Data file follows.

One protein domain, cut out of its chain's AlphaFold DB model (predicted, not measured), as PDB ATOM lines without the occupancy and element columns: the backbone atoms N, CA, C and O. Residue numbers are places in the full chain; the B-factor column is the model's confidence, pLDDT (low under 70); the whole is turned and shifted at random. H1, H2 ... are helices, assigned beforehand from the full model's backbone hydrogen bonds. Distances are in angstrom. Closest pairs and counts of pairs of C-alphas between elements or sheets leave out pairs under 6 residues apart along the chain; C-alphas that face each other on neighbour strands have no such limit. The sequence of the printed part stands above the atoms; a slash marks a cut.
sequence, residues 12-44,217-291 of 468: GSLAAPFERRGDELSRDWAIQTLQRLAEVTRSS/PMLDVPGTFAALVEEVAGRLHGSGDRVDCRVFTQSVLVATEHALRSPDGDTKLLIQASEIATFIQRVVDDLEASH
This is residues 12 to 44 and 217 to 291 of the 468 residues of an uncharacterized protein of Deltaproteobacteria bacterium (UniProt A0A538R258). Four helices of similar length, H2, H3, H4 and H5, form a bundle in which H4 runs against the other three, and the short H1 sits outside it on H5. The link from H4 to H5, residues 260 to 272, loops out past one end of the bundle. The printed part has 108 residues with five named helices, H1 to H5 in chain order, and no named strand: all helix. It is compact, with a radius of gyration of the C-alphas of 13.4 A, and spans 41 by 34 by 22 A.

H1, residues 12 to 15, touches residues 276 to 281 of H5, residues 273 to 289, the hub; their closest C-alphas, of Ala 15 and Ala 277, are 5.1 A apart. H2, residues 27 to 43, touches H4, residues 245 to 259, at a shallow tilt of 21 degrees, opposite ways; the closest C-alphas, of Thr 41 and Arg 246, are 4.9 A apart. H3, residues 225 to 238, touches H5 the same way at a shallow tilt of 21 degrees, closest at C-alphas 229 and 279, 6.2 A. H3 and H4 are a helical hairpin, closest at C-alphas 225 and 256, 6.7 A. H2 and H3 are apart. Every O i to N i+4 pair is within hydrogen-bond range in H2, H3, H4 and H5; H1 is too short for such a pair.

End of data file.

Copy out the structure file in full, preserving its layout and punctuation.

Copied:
One protein domain, cut out of its chain's AlphaFold DB model (predicted, not measured), as PDB ATOM lines without the occupancy and element columns: the backbone atoms N, CA, C and O. Residue numbers are places in the full chain; the B-factor column is the model's confidence, pLDDT (low under 70); the whole is turned and shifted at random. H1, H2 ... are helices, assigned beforehand from the full model's backbone hydrogen bonds. Distances are in angstrom. Closest pairs and counts of pairs of C-alphas between elements or sheets leave out pairs under 6 residues apart along the chain; C-alphas that face each other on neighbour strands have no such limit. The sequence of the printed part stands above the atoms; a slash marks a cut.
sequence, residues 12-44,217-291 of 468: GSLAAPFERRGDELSRDWAIQTLQRLAEVTRSS/PMLDVPGTFAALVEEVAGRLHGSGDRVDCRVFTQSVLVATEHALRSPDGDTKLLIQASEIATFIQRVVDDLEASH
This is residues 12 to 44 and 217 to 291 of the 468 residues of an uncharacterized protein of Deltaproteobacteria bacterium (UniProt A0A538R258). Four helices of similar length, H2, H3, H4 and H5, form a bundle in which H4 runs against the other three, and the short H1 sits outside it on H5. The link from H4 to H5, residues 260 to 272, loops out past one end of the bundle. The printed part has 108 residues with five named helices, H1 to H5 in chain order, and no named strand: all helix. It is compact, with a radius of gyration of the C-alphas of 13.4 A, and spans 41 by 34 by 22 A.

H1, residues 12 to 15, touches residues 276 to 281 of H5, residues 273 to 289, the hub; their closest C-alphas, of Ala 15 and Ala 277, are 5.1 A apart. H2, residues 27 to 43, touches H4, residues 245 to 259, at a shallow tilt of 21 degrees, opposite ways; the closest C-alphas, of Thr 41 and Arg 246, are 4.9 A apart. H3, residues 225 to 238, touches H5 the same way at a shallow tilt of 21 degrees, closest at C-alphas 229 and 279, 6.2 A. H3 and H4 are a helical hairpin, closest at C-alphas 225 and 256, 6.7 A. H2 and H3 are apart. Every O i to N i+4 pair is within hydrogen-bond range in H2, H3, H4 and H5; H1 is too short for such a pair.